8. The breathing monitor as claimed in claim 4 wherein the delay means comprised a fixed volume 6 tank with a throttle valve controlling the flow and the tank, an adjustable throttlevalve to control the flow quanmy of mud wlthm the tank through the vent and a conduit connecting said tank to 9. The breathing monitor as claimed in claim 5 wherein the delay means comprises a fixed volume tank connected to the conduit means, a vent connected to 5 said alarm device.

Patent Citations
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US3795240 *Mar 29, 1972Mar 5, 1974Hoffmann La RocheRespiratory distress stimulator system
Referenced by
Citing PatentFiling datePublication dateApplicantTitle
US4296757 *Apr 14, 1980Oct 27, 1981Thomas TaylorRespiratory monitor and excessive intrathoracic or abdominal pressure indicator
US5203343 *Jun 14, 1991Apr 20, 1993Board Of Regents, The University Of Texas SystemMethod and apparatus for controlling sleep disorder breathing
US5277194 *Jun 4, 1991Jan 11, 1994Craig HostermanBreathing monitor and stimulator
US5295490 *Jan 21, 1993Mar 22, 1994Dodakian Wayne SSelf-contained apnea monitor
US5458137 *Apr 15, 1993Oct 17, 1995Respironics, Inc.Method and apparatus for controlling sleep disorder breathing
US5611349 *May 11, 1995Mar 18, 1997I Am Fine, Inc.Respiration monitor with simplified breath detector
US5727562 *Jul 11, 1996Mar 17, 1998Beck; Gregory S.Pneumatically sensed respiration monitor & method
US6029660 *Dec 12, 1997Feb 29, 2000Resmed LimitedSubstance delivery apparatus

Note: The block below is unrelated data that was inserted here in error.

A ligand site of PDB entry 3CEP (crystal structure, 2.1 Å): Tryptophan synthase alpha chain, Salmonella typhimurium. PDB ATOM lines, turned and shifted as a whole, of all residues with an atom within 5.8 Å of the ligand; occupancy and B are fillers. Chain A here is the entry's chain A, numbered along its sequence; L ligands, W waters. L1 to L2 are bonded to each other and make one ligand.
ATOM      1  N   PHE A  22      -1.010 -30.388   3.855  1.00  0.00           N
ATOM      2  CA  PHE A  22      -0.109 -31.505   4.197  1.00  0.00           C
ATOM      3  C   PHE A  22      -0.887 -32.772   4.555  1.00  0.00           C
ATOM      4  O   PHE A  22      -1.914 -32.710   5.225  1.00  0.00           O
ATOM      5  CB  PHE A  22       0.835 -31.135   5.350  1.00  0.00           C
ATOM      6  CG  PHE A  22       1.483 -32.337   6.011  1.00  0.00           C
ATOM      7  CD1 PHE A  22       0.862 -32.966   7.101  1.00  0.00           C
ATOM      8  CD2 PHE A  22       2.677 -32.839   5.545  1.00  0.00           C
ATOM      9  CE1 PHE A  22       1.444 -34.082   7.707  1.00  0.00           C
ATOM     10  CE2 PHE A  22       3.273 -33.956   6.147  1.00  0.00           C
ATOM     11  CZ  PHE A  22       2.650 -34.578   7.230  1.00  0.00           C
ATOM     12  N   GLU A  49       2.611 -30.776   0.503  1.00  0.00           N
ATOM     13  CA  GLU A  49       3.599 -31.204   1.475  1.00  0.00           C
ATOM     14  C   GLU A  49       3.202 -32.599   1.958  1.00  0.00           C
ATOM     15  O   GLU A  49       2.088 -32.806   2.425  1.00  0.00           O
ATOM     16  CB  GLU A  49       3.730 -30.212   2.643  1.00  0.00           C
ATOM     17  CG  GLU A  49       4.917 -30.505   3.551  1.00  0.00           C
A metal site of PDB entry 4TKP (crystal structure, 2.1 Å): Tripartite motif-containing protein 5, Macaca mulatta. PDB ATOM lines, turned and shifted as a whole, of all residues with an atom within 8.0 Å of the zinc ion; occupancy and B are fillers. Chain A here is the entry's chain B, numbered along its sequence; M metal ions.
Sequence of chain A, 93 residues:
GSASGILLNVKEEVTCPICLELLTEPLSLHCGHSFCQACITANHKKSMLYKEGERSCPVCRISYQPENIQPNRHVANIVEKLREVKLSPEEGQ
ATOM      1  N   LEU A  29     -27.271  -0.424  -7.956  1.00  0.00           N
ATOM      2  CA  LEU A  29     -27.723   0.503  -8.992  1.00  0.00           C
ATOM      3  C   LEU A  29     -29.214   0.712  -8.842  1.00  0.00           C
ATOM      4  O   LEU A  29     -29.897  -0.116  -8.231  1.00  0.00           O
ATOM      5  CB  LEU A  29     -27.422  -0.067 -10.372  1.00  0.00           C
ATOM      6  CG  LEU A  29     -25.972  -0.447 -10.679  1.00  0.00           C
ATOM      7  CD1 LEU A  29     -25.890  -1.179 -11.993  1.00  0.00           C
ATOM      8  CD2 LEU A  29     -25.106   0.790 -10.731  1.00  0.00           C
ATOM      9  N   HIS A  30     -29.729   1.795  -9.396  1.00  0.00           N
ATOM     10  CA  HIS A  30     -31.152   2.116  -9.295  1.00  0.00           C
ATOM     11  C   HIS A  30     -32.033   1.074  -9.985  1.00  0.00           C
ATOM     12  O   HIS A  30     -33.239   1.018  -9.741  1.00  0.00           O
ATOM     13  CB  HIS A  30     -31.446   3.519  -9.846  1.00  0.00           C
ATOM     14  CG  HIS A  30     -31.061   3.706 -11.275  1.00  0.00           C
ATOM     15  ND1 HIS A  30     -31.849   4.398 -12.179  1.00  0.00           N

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US6363270Dec 16, 1999Mar 26, 2002Resmed LimitedMonitoring the occurrence of apneic and hypopneic arousals
US6367474Jan 19, 1998Apr 9, 2002Resmed LimitedAdministration of CPAP treatment pressure in presence of APNEA
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US7141021Jul 21, 2005Nov 28, 2006Resmed LimitedMethod and apparatus useful in the diagnosis of obstructive sleep apnea of a patient
US7320320Dec 15, 2003Jan 22, 2008Resmed LimitedDetermination of patency of the airway
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US8051853Nov 19, 2009Nov 8, 2011Resmed LimitedMethod and apparatus for providing ventilatory assistance
US8360060May 28, 2010Jan 29, 2013Resmed LimitedDistinguishing between closed and open airway apneas and treating patients accordingly
US8381722Sep 29, 2010Feb 26, 2013Resmed LimitedDistinguishing between closed and open airway apneas and treating patients accordingly
US8684000May 22, 2012Apr 1, 2014Resmed LimitedAdministration of CPAP treatment pressure in presence of apnea
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Classifications
U.S. Classification600/534, 340/573.1, 340/626
International ClassificationA61B5/113, A61B5/11, A61M16/00
Cooperative ClassificationA61B5/1135, A61M16/0051
European ClassificationA61B5/113B, A61M16/00K